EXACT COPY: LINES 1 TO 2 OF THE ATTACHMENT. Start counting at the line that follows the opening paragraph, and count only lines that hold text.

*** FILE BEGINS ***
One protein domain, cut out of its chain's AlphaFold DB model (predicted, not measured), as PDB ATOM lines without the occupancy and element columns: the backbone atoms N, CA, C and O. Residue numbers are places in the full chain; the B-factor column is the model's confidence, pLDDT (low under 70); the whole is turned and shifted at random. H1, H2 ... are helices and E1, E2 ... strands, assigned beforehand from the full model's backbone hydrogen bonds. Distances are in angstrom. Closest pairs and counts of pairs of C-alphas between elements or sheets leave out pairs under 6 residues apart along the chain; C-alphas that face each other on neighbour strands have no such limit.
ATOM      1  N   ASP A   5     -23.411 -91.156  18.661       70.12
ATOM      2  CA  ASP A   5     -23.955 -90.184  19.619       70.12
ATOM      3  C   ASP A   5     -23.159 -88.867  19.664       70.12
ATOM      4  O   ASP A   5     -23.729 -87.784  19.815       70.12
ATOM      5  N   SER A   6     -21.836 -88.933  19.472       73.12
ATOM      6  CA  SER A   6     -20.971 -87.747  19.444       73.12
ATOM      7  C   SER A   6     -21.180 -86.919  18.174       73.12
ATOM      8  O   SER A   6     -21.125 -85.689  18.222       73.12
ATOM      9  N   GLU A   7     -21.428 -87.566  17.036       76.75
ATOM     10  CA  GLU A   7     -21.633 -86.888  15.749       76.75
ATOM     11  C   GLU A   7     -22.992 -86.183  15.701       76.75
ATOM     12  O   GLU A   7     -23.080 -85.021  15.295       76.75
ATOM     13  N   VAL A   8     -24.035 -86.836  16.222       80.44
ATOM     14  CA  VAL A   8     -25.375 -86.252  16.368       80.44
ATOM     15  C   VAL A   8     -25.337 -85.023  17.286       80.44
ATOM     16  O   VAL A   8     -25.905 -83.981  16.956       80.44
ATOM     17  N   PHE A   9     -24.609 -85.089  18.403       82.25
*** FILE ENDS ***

ATOM      1  N   ASP A   5     -23.411 -91.156  18.661       70.12
ATOM      2  CA  ASP A   5     -23.955 -90.184  19.619       70.12